But it did seem to me as if the emphases in the exhibition were generally on Fontana as first woman in ways that felt unresolved. In relation to it, I’ve seen her variously referred to as “the first female commercial artist in the western world“, “the first woman painter”, the “first woman professional artist”, the first woman to have her own workshop. This gave me pause. Firstly, because I’m not sure at least some of these “firsts” stand. In the mid-fourteenth century, for instance, Jeanne de Montbaston was a successful commercial manuscript illuminator and guild member in Paris—I would class that as having an artistic career, although granted she co-owned her workshop with her husband, Richard. Closer to Fontana was Properzia de’ Rossi (ca. 1490-1530), a sculptor whose work once adorned the cathedral at Bologna and who had a dramatic private life.
There are assumptions about women’s history embedded in the conversation about “women’s firsts” which I think often hinders as much as it helps. As Josey Parker has asked in her discussion of the fifteenth-century Veronese humanist scholar, Isotta Nogarola, “does our focus on patriarchal oppression obscure and downplay the very real achievements” of women like Nogarola and Lavinia Fontana?
There needed to be more definition of terms in the exhibition’s discussion of Fontana: what do we mean by artist? By professional? By “own workshop”? And then once those terms are defined, to ask why this matters. Why does it matter if Fontana was the “first woman artist to achieve professional success beyond the confines of a court or a convent”? The exhibition didn’t seem interested in grappling with these questions, which I think is a shame because it might have helped it to better support the claims made by its subtitle.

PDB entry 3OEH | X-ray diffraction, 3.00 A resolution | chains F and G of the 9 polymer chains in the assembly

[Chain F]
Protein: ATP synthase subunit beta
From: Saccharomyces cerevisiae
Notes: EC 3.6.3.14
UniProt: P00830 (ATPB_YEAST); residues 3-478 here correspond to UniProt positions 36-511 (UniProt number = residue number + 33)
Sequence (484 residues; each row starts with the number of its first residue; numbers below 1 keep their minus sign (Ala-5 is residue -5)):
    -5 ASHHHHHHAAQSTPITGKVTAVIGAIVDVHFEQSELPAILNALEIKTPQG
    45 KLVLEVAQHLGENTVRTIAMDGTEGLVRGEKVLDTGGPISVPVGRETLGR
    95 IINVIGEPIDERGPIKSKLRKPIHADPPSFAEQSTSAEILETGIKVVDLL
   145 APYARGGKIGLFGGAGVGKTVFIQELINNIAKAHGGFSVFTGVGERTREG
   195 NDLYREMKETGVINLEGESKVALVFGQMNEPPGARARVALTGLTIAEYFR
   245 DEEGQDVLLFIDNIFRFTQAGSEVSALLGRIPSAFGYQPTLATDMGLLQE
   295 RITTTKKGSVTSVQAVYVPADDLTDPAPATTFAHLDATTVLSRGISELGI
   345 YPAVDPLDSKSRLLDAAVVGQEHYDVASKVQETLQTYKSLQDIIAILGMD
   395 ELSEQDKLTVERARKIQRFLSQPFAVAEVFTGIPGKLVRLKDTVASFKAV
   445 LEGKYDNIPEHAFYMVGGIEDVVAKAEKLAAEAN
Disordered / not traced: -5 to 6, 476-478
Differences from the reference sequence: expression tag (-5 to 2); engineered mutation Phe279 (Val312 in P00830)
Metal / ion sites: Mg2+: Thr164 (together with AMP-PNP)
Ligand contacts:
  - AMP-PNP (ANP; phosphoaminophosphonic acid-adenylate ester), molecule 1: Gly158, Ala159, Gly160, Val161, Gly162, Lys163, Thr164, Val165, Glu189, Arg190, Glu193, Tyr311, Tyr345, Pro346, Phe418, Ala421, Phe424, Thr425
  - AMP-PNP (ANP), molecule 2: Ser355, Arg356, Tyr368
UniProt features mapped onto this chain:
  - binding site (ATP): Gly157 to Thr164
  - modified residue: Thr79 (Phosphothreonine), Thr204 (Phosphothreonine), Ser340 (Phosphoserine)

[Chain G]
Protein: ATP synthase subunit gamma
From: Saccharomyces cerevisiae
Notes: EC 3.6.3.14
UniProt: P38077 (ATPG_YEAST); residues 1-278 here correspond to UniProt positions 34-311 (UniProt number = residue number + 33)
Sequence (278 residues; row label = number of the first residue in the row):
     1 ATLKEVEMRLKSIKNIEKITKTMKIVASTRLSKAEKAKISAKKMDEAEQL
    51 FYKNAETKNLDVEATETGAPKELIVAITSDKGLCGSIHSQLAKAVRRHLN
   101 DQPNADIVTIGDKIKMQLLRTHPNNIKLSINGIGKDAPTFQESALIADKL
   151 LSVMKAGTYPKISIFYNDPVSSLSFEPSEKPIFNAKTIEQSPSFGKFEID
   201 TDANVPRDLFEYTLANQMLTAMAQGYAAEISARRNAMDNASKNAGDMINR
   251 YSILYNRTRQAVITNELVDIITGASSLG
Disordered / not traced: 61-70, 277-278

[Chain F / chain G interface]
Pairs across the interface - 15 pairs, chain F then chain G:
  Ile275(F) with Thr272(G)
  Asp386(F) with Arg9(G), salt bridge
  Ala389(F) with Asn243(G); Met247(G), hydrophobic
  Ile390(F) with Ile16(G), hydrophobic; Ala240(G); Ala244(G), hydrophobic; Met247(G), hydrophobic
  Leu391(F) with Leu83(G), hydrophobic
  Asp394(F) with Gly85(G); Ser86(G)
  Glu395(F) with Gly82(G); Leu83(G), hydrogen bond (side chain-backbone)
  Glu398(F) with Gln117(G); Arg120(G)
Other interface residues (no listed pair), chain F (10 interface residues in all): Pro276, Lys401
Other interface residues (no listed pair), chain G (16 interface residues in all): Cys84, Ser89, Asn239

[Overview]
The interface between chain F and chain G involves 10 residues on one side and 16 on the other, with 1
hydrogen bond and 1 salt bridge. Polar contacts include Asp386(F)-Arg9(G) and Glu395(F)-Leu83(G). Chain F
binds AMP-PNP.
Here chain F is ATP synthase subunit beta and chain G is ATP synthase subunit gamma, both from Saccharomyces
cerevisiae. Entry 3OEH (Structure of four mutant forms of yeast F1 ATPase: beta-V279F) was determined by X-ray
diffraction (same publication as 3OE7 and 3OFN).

Because when it came to that subtitle—“Trailblazer, Rule Breaker”—I’m not sure either the paintings or the accompanying artefacts about Fontana’s life quite convinced me on. Did she have much of a legacy or an impact on artists who came after her? Whom did she inspire? Did she break rules? What she did was societally unusual, yes, but still within the bounds that allowed her to work for respectable aristocratic matrons. She was hardly living a Bohemian lifestyle, and what was unusual about her marriage, for instance, seems to have been arranged for her by her father.
But perhaps this exhibition will itself blaze a trail that will encourage more scholars to grapple with such questions about Fontana and the women artists who came before and after her.
“Lavinia Fontana: Trailblazer, Rule Breaker” runs through to August 27 at the Beit Wing of the National Gallery of Ireland, Dublin